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Tarboro' press. volume (Tarborough, (Edgecombe Co., N.C.)) 1835-1851, March 31, 1838, Image 1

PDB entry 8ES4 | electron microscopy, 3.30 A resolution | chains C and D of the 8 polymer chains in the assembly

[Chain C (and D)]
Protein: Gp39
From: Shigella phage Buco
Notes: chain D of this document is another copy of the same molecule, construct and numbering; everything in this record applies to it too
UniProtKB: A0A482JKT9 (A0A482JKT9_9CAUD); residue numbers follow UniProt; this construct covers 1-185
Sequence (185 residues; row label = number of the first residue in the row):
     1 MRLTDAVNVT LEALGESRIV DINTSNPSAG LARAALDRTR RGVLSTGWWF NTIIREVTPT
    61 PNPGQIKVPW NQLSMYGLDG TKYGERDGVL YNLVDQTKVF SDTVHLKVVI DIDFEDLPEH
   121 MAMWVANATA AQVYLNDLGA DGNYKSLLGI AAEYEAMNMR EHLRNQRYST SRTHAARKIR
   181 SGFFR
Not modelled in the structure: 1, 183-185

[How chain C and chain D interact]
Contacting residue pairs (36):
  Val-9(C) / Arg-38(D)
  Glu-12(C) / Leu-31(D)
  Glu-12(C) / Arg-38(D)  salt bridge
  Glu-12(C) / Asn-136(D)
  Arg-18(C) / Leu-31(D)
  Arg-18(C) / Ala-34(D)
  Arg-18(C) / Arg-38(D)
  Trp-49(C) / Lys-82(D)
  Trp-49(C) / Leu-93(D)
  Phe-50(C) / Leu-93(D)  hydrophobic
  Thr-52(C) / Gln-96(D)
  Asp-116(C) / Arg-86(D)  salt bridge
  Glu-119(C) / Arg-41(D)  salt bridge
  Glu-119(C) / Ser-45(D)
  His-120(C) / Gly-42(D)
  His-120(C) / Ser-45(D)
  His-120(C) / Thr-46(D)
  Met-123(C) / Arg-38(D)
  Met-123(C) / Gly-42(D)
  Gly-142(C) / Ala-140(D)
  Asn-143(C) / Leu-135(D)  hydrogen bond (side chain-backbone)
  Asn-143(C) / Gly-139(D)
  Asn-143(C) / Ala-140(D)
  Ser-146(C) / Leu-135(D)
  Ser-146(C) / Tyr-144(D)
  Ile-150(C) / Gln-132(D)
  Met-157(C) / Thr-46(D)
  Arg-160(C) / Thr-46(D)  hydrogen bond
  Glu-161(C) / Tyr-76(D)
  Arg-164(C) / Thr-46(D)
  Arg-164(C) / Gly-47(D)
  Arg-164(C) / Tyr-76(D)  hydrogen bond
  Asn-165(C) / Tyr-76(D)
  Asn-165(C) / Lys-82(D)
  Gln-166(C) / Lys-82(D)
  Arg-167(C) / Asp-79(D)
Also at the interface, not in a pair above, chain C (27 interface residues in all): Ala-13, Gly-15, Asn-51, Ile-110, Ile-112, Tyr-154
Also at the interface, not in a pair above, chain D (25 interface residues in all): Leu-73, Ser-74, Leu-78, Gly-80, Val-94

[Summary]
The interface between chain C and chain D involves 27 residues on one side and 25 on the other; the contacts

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. j j3 k iS t ,. gp D hole No. 681. ZYir&orou"-, (Edgecombe County, N. C.) kalnrday, March 31, 1838. Vol. XIV No. 13. The Tarborough Press, BY GEORGE HOWARD, I Is published weekly at Two Dollars and Fifty Caifs per year, if paid in advance or, Three Dollars at the expiration of the subscription year. For anj period less than a year, Twenty-Jive Cents per month. Subscribers are at liberty to discontinue at any time, on giving notice thereof and paying arrears those residing at a distance must invariably pay in advance, or give a respon Bible reference in this vicinity. I Advertisements not exceeding a square will he inserted at One Dollar the first insertion, and 23 cents for every continuance. Longer advertise ments in like proportion. Court Orders and Ju dicial advertisements 25 per cent, higher. Ad vertisements must he marked the number of in sertions required, or they will be continued until Otherwise ordered and charged accordingly, j Letters addressed to the Editor must be post paid or they may not be attended to. ! Independent Treasury MIL I SPEECH OF MR. BROWN, OF NORTH CAROLINA. In Senate, Feb. 23, 1833. Upon the bill to "impose additional duties, as deposi taries, upon certain public officers, to appoint Receivers General of public money, and to regulate the safe-keep-I ing, transfer and disbursement, of the public moneys of the United Stales." Ilr. BROW T said, when the important measure, which was then before them, bad, on a former occasion, been presented for their consideration, he had then availed himself of the indulgence of the Senate, to submit the reasons, which intluenced his Course, in regard to it. The debate, on the occasion that he referred to, had been distinguished, as well by the decorum and dignity, with vvhicb it bad been conducted, as by that exhibition of high intellectual powers, which it bad called forth, on both sides of the question. In rising, to ad dress them again, he was very sensible of bis inadequacy to do justice to a subject so Weighty in its consequences, and of such fast extent, that it more and more expand ed on the "mind's eye,"as we progressed in its investigation. A subject, involving, in bis opinion, an issue of no less impor tance, than the continuance of the right of the people of this country to self-government, and the maintenance of our republi can institutions. With this solemn convic tion on his mind, feeble as he deemed ids own abilities, he was emboldened to enter the lists of debate, to grapple with the Strong, and to do battle, under a banner consecrated by the principles of free go vernment, with what skill be might, and iviih what power he could. I lie should do Injustice to his own feel ings, if he omitted to express the satisfac tion, which he had derived, from listening to the able and eloquent address of the Se nator from Ohio, Mr. Allen, in support ol the measure uelore them. It was a no ble defence of a noble cause, and one i which reflected not less honor on the an cient State of North Carolina, which gave Mm hini. limit iho vmimr. nnivprhil. ami Vigorous Commonwealth, which he now so honorably represents, in this body. I ten der him, for it, the homage of my sincere thanks; and feel confident, if the'ciiizens of bis native State could have heard his able defence of their long-cherished principles, that it would have met from the great body of them, a warm and hearty response. If, said Mr. Bi the present administra tion, and its friends, had loved place more, nnd Rome less; if they had looked more to considerations of a character, merely selfish, atid less to the high and honorable dictates of elevated public duty; if they had have bowed down in abject homage to the banking interests of the country, and had consented to acknowledge their mastery over the Government, and the public will itself, then, most probably, many denunciations, that had been heard against them, would havebeen spared, and their path would have been less beset with difficulties, than at present. In great emer gencies, the path which patriotism and public duty point to, is often difficult and lugged to tread, while that of a conlrary character is more inviting, (rom its smooth and more alluring track. Those who were now acting as the public agents, in administering the Government, had cho sen, in this great crisis, the more stern and rugged, but the more . honorable, path of patriotism and official duty. They were endeavoring to raise the standard of pa triotism and love of country, above the mere mercenary considerations of banks and banking interests. Their measures tended to reinstate that ancient and noble spirit of liberty, which, when its principles were endangered, scorned to calculate con sequences by the sordid rule of dollars and cents, lie honored sentiments sucn as these. He would stand by those who sup ported them, and was ready to share the sum? political fate with them, whatever it might be. The country would stand by them, unless the period had arrived when liberty had fallen from her "high estate," and the more sordid considerations of gain had triumphed over the more noble prin ciples of our nature. Two great political parlies, said Mr. B. one of them, occasionally, assuming different names had divided the people of this country, from the period when the convention which framed the present Fe deral Constitution had assembled. Some of the leading members of that convention, who were subsequently called Federalists, entertained strong doubts of the capacity of men to govern themselves, and were in in favor of conferring powers on the Fe deral Government, entirely at variance with a popular form, and which would have made it essentially a monarchy. Ever distrusting either the honesty or intelligence of the people, or both, the believed that they could be governed either by fraud or force alone. The Republican party, which constituted the other great division, believed in the entire competency of men to govern themselves. They be lieved that the great majority of the people possessed. a native sense of justice, which made them honest, and that they had in telligence enough to carry out into prac tice its virtuous impulses, in the manage ment of public affairs. These leading characteristics, then, existing between ih two great parties, and separating them b) a line plain and broad, had been percepti ble on all the important public questions which had, from that time to this, agitated the country. On the other hand, double and distrust of the people; on the other, confidence and an entire belief that they not only wished to do i ight, but had intel ligence enough to know and pursue what was right. No sooner had the Federal Constitution gone into operation, than the leading members of the Federal parly, with that tact, address, and activity, which had ever distinguished it in all its mutations, &i under every variely of name, sought to gain for the Government, in its practical adminis tration, all that power which they bad failed to impart to it in its written Consti tution. In support of what he had said, as to the views and designs entertained by the leading members of that party, he beg ged permission to read a passage from the memoirs of Mr. Jefferson, in which he com ments on the tendency and effect of the financial system proposed by Gen. Hamil ton in seventeen hundred and ninety-one, who was then Secretary of the Treasury. He says on that subject : " 1 know well, and so must be under stood, that nothing like a majority in Con gress had yielded to this corruption. Far from ii; but a division, not very unequal, had already taken place in the honest part of that body, between the parlies styled Republican and r ederal. The latter, being monarchists in principle, adhered to Hamilton, of course, as their leader in that principle: auU tins mercenary pnalaux added to them, insured nun always a ma jority in both houses; so that the whole ac tion of the Legislature was now under the direction of the Treasury. Still the ma chine was not complete. The effect of the funding system and of the assumption would be temporary, it would be lost, with the loss of the individual members whom it had enriched, and some engine of influ ence more permanent must be contrived, while these myrmidons were yet in place, to carry it through all opposition. This engine was the Bank of the United States. ll that history is known, so I shall say nothing about it. While the Government remained at Philadelphia, a selection of members of both Houses were constant ly kept as directors, who, on every ques tion interesting to that institution, or to the views of the Federal head, voted at the will of that head, and together with the stockholding members, could always make the Federal vote the majority. By this combination, legislative expositions were given to the Constitution, and all the ad ministrative laws were shaped to the model of England, and so passed. And from this influence we were not relieved until the removal from the precints of the bank to Washington." Here, said Mr. B. we have sketched, with a pencil of light, the motives and causes which gave rise to that first fatal de parture of our Government from the prin ciples and theory of its written Constitu tion, and which, so far as the machinery of the entire paper system could influence its action, had been verging nearer and nearer the British model spoken of ever since its origin, unless when checked in its tendency by the resistance of Republi can administrations. The liberties of the country, and its free institutions, were now literally groaning beneath the accumula ted weight of banking monopolies, The prediction, so exultingly uttered by the younger Pitt, many years ago, that the funding and paper system would prove fa tal to our Republic, seems to be on tlu point of being realized. The measure proposed by the friends of the Administra tion, is the only one which can reclaim our original constitutional rights, stay the march of this mighty inundation of bank power and influence, and save the free in stitutions of the country from being over whelmed, in its rapid and almost resistless progress The main objection, which had been urged by those opposed to it, partook of that distinctive character, jealousy and distrust of the people, which he had shown as belonging to one of the political parties in this country, in its origin, and in all its subsequent changes. It was an objection, which, by denying the existence of suffi cient honesty and intelligence to the citi zens of this country to execute its financial affairs, without the intervention of banking corporations, went to the competency of the people to govern themselves. The great argument on which the capacity of the people to govern themselves rests, is their supposed honesty and intelligence. If public officers cannot be selected from the great mass of our citizens, who are both faithful &t capable, then it would seem to follow, as a necessary consequence, from this argument, mainly relied on by gentle men in opposition, that the country was destitute of those virtues, and of that intel ligence, indispensable to enable its citizens to govern themselves. It could not fail, therefore, to attract our attention, that this main objection had its origin in the earli est division of parties in this country, founded on a distrust of the people, and had, on all the great leading questions of policy and construction of the Constitu tion, been the point at which the two par lies had almost uniformly separated. Is is an objection, not only at variance with the foundation principles of our Go vernment, which, in its theory, supposes that its citizens are sufficiently honest and capable to carry out, in official trusts, all the powers & duties with which it is charged, but it is a direct insult to the moral sense of the country, by declaring, in effect, that the standard of individual honor, and hon esty, is below that of banking corporations, whose course of action is mainly influenced by motives of cupidity and self-interest. Mr. B. had heard, with no little surprise, the measure, contemplated in the bill, de nounced as fraught with more danger than any which had been, at any time, proposed under our Government, and as being more odious than the alien and sedition law. This kind of assault had become too com mon to produce much impression, at this time of day. It had been the fate of al most every great measure, no matter hew much recommended by considerations of public good, to encounter the same harsh language; and many of those very mea sures which had then been met, by much the same style of denunciation, stood now as enduring monuments of the public safe ty, and the public good. Nothing was ea sier than the use of epithets; but the proof that they are justly applied, is often more difficult. The measure thus denounced was, said Mr. B. the system of the , Constitution it self. Whatever difference of opinion may now exist, as to its policy, yet, in justice to the Constitution under which we live. injustice to its patriotic framers, it would be more becoming to be less liberal in such abuse, as it is, in effect, but a denunciation of the Constitution, and arraignment of the wisdom of those who framed it. The bill, now under consideration, for the collecting, safe-keeping, and disbursing of the public revenue, was, in substance, but a re-enactment of the principles of the first law, passed on this s.ubject, in seven teen hundred and eighty-nine, and imme diately after the Constitution had gone into operation, and differed only in the circum stance, that the present bill is one more in detail, and more specific, in its provisions. In fact, a law, similar to this in principle, was among the first and earliest fruits put forth by the federal Constitution. How and under what auspices, the Government thenjust put intooperation had afterwards taken, a new departure, with the British form of Government as its model, and the paper 6yslem, as the great auxiliary to ef fect the designs of those who admired it, lie had already abundantly attempted to show. It could not, remarked Mr. B. be believ ed, for a single moment, either from any thing on the face of the Constitution, or from any thing said or written, in the de bates and essays which preceded its adop tion, that the agency of banking corpora tions, in managing the financial affairs of the Government, ever was intended, or thought of, by its framers, for a moment In the Constitution, not a word is said about corporations of this kind, nor is the most remote allusion, either expressly or by implication, made to them. How ut terly absurd is it now to say, that a power, the most tremendous in its effects as great in its consequences, as that to make peace and war, which has shown itself eiir dowed with strength, not only sufficient to shake the frame of society, and throw the times sadly out of joint, but t cause the Government itself to totter to its base is given by implication, in some clause of the Constitution, which those who claim it are unable to agree on, among themselves? Is it not an impeachment of the intelligence of those who framed that instrument, if banking corporations are so indispensably necessary and vital, to the management of the fiscal affairs of Government, as we are now daily and hourly told, is the case, that to power to create and employ them for thai purpose, was not expressly given in some of its provisions? The collecting, safe-keeping, and dis bursing the public money, is, in each and all of its successive grades, from beginning to end, the performance of an official act and duty, tinder the authority of the Con stitution of the United States. The kind of public agents who evidently were in tended, by the framers of the Constitution, and who are eynressly designated in its provisions, to execute the several kinds of official trusts, are "officers of the United Slates," in the language of the Constitution. Unless we adopt the solecism, that a bank ing corporation means an "officer," in the sense in which it is there used, it may be well doubted, whether the Government has authority to employ them as fiscal agents, because it is clearly the exercise of an oihcial power, which the Constitution limits, according to every sound and fair rule oQconst ruction, to be executed through the agency of its own ''officers." The appointing power is clearly an Ex ecutive function, under the limitations and restrictions imposed on it by the Constitu tion. The second section of that instru ment is tne source, and only source, from which the authority of the President, to make official appointments, is derived, to that branch of the Government, and is as follows : " He shall have power, by and with the advice and consent of the Senate, to make treaties, provided two-thirds of the Sena tors present concur; and he shall nominate, and by and with the advice and consent of the Senate, shall appoint, ambassadors, other ministers, and consuls, judges of the Supreme Court, and all other officers of the United states, whose appointments are not herein otherwise provided for, and winch shall be established by law. But the Congress may, by law, vest the ap pointment of such inferior officers, as they think proper, in the President alone, in the courts of law, or in the heads of de partmcnts." Here, then, we have the extent and breadth of the Executive authority to make appointments, and, under it, "officers constitute the only class of public agents he is authorized to appoint, to execute pub- lie trusts. If that sound and universally admitted rule of construction be correct, in expounding the Constitution, that when a power is, in express terms, conferred in that instrument, it is, in effect, a negative of all other power not given, then it fol lows that the provision ol the Constitution, which he had cited, by designating "offi cers " as tne oliicial a&ents to oe appointed by the President, to carry into effect the laws, necessarily excludes from the range of his selection banking corporations to perform official duties, because, ex vi ter mini, they cannot, in the sense of the Con stitution be considered as "officers." The receiving, safe-keeping, and disbursing the public money, is clearly the performance of an official duty, by whatsoever agency performed, lo the Executive branch of the Government belongs, and alone be longs, under certain restrictions, the power of appointing official agents, to perform public trusts. Can he, therefore, appoint any other than that class of public agents recognised by the Constitution ? That the framers of the -Constitution never once thought of banking corporations for such agency, and intended for their re venue and finance laws to be executed by any other class of agents, except through the officers of the Government, he believed, was not only most apparent from that in strument itself, but that opinion was strong ly fortified by the doctrines expressed in the able and orthodox numbers written in defence, of that instrument by Madison, Hamilton, and Jay. In those, of the num bers referred to, which treat of the taxing and financial powers conferred on the Go vernment, by the Constitution, no other description of agents is mentioned or allu ded to, who were. to carry into effect those trusts, but officers. . Such was not only then the construction of the Constitution, by its friends, but its opponents also, who were ever on the alert to find objections, and to magnify its powers, for the purpose of preventing its adoption, and, on no oc casion, so far as the essays and debates of those times inform us, conjectured that banking corporations were to be employed as a part of the fiscal machinery of the Go vernment. If it had, foraWment, been suspected, by that great master-spirit, in the Virginia convention, of those who op posed its adoption, that the Government was to possess the power thus to enlist in its aid powerful moneyed corporations, ei ther of its own creation, or those created under State authority, his stirring and elo quent denunciations of the dangers which it threatened to the public liberty, would, in all probability, have effected its rejec tion, and we should not, perhaps, have now been deliberating here under its sanc tion. Mr. B. was aware that the great prin ciples which he now touched, on this sub ject, had not been much in fashion for many years past, and that much of the practice, under the Government, since it had gone into operation, was in opposition to them. He considered them as the foun dation principles of our Government. which had, for years, been partially ob scured from public observation, under the rubbish and antiquated abuses of the Bri tish paper machinery, that had been intro duced in this country, at a very early pe riod, after the Government had gone into operation. The more that the obscurity which surrounds them is removed, by dis cussion and investigation, the more bright : and valuable these great principles become. Like a rich and inexhaustible mine, the more it is explored, the more its valuable treasures reward the researches of the labo rer. Anolher consideration, not less entitled to weight, in a constitutional point of view, against depositing the public money with the banks, is, that, when done, it is with the perfect understanding, on the part of the Government, that the money deposi ted is to form a fund, to make discounts to individuals on. Such, unquestionably, has heretofore been one among the leading ' inducements of those who have favored this policy, in addition to the other objects, of keeping and disbursing the public reve nue, contemplated by it. Equally certain was it, that the banks themselves, who re ceived it, did it with the perfect under standing, on their part, that they were at liberty so to make use of it, and which was, doubtless, the strongest, if not the only motive, inducing them to take it. Now he could not see any authority in the Con stitution, granting to Congress power to lend the public money, or to authorize others to lend it. If Congress could au thorize the banks lo make loans of the pub lic money, they could, in virtue of the same power, authorize the Secretary of the Treasury to open a loan office with the pub lic funds, and thus enable an officer, who chose to use them for corrupt purposes, to lend them out among favorites, or those, who might proffer the greatest political subservience. The Constitution gives to' Congress the power to raise money, to ef fect certain specified purposes, which are enumerated in that instrument. The pow er to raise money, for the purpose of lend nig u, ib no wnere given, and, consequent ly, is not one of the legitimate purposes to which it may be applied. The conclusion, then, is very furly to be drawn, thut the deposite of the public money in banking corporations, to be used in that way, is an application of the public money not war ranted by the Constitution, and, most gen erally, proving alike disastrous to the indi viduals borrowing it, the banks which lend it, and the Government which thus permits its revenue to be used. Mr. Brown here replies to observations made in the speeches of Messrs. Webster, Rives. Tallmadge, and others, and then re marks : In relation to the question of a National Bank, now no longer kept in the back ground, in the debate by its friends, as was formerly the case, there was another ob jection to it,? in addition to many others, which had been repeatedly urged in de bate, that had not been adverted to, that was entitled to great consideration, in his opinion. Springing, as such an institution has heretofore, and, if hereafter adopted, must again, from that broad and undefined field of construction, which makes the Constitution mean any thing that ingenious men may choose to make it, all its sympa thies would necessarily incline it to support all that class of measures, claiming the same lineage. It will, therefore, be the natural ally of the tariff, of internal improvement, and all other kindred measures, derived from construction. Conscious of the doubt ful tenure by which it would exist under the Constitution, its interests and safety would both lead it lo create as many allies as it could, of the same character for mu tual support and protection. Here, then, would exist a great moneyed power, whose interests would lead it to urge the Govern ment beyond its sphere of constitutional ac tion, and to build up other great interests of doubtful power, in order to guarantee its own permanency. It had, said Mi4. B. occurred to him, as. a circumstance by no means unimportant &